School’s out for summer and still no plan for catching up on lost class time

30 June 2021
  • UK catch up fund over £1 billion
  • Italy targeting funding for children who struggled with remote working
  • Schools need a plan

Marking the end of the primary school year, Labour education spokesperson Aodhán Ó Ríordáin has called on the Minister for Education to urgently outline her plans for a catch up scheme to offset the impact of school closures on young people. Calling for the introduction of Labour’s proposed €100 million ‘Catch Up for Children’ fund, Deputy Ó Ríordáin said that failure to make up for lost time in a targeted manner now will lead to further damage down the line.

Deputy Ó Ríordáin said:

“The end of the primary school year is normally marked by sports days, class concerts and school tours. This year’s end of year celebrations were much more muted, after a very difficult year for children, their teachers, their parents and the school community. Unfortunately, this year’s sixth class will be entering secondary school in September having missed out on a significant amount of in-class teaching. Teachers played a heroic role during the pandemic pivoting to online teaching, but children missed out on so much of the social and extra-curricular parts of school from painting in the classroom, to speech and drama to sports days. These are the moments and memories that most of us treasure as adults, and this is the type of learning that the Labour Party had hoped would be addressed through a catch up scheme.

“My understanding was that the Minister had heard the calls of the Labour Party and would implement a Catch Up scheme for children throughout the summer months in recognition of the impact of school closures. However, there has been no plan or timeline forthcoming. In February, my colleague Senator Ivana Bacik called for a ‘Catch Up for Children’ scheme modelled on the UK programme.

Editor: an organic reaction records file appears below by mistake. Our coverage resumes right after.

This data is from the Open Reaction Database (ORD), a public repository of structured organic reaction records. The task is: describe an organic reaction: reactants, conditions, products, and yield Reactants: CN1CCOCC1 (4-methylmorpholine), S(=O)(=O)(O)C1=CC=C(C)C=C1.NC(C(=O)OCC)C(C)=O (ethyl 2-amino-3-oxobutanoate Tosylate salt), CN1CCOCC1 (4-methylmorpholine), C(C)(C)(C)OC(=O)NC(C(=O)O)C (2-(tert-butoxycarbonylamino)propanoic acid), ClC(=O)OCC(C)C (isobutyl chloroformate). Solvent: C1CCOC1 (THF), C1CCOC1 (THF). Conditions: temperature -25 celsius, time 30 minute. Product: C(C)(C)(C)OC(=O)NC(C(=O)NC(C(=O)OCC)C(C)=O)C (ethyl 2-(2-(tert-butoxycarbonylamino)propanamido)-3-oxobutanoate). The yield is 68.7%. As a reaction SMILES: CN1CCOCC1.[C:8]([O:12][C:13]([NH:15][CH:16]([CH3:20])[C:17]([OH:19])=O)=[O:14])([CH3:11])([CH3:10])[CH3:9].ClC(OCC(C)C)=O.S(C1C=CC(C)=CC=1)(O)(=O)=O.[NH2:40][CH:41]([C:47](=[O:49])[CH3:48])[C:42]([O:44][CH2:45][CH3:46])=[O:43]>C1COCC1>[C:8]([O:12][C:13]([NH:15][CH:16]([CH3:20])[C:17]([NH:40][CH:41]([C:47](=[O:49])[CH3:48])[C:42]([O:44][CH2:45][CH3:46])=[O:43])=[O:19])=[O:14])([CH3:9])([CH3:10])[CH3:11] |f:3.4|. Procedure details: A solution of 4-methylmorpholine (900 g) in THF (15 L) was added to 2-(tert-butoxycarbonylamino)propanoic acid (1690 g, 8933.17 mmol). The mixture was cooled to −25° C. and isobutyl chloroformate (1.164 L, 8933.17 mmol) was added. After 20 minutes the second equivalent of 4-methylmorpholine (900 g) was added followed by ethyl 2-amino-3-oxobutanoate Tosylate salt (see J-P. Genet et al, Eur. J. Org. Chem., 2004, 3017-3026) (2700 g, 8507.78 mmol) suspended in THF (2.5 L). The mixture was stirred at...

“The UK Government recognises the profound impact of school closures, putting together a fund of over £1 billion to protect and support children. Our European colleagues, where schools were closed for shorter periods of time than Ireland, are also following suit. Italy will invest over €500 million in their children, keeping schools open and focusing on developing students’ social and creative skills with lessons focused on sports, photography and the arts. This funding will be targeted in locations where children have struggled the most with remote learning. Why doesn’t the Government want to do the same for our children?

“In February, we called on the Minister and the Department to carry out a forensic examination of the impact of the closure of schools on our children. This did not happen then, it is not happening now, and it’s entirely unclear if it will ever happen. The Labour Party estimate that a fund of €100 million would be required to target recovery in lost learning, focusing on one to one and small group tutoring programmes, as well as supporting the return to school and development for disadvantaged children in early years settings.

“Since first calling for such a scheme, we have been inundated with messages from parents and teachers who have told of the severe regression that they have observed in many children. Unfortunately, Ireland’s experience appears to mirror that of other jurisdictions in that the negative effect of school closures has been exacerbated by pre-existing inequalities; vulnerable children and young people, those from socioeconomic disadvantage and those with disabilities or other additional needs are struggling to keep up with their studies the most. The doubling of funding available for July provision is welcome, but fundamentally misses the point that no aspect of children’s education experience should be lost and no child should be left behind. Children have missed out on a whole range of important in class learnings that doubling summer provision funding will not tackle. What about the lost hours on extra-curricular activities, on socialising with friends in the yard?

“The Minister needs to understand that schools can’t be expected to just turn the lights back on in September and pretend that nothing has happened. Children transitioning from primary level to secondary level should have had the gap bridged by the State this summer. We simply cannot leave behind any other children. We need to make up for the four months that students missed out on in class learning. We need to invest in the repair work now.”

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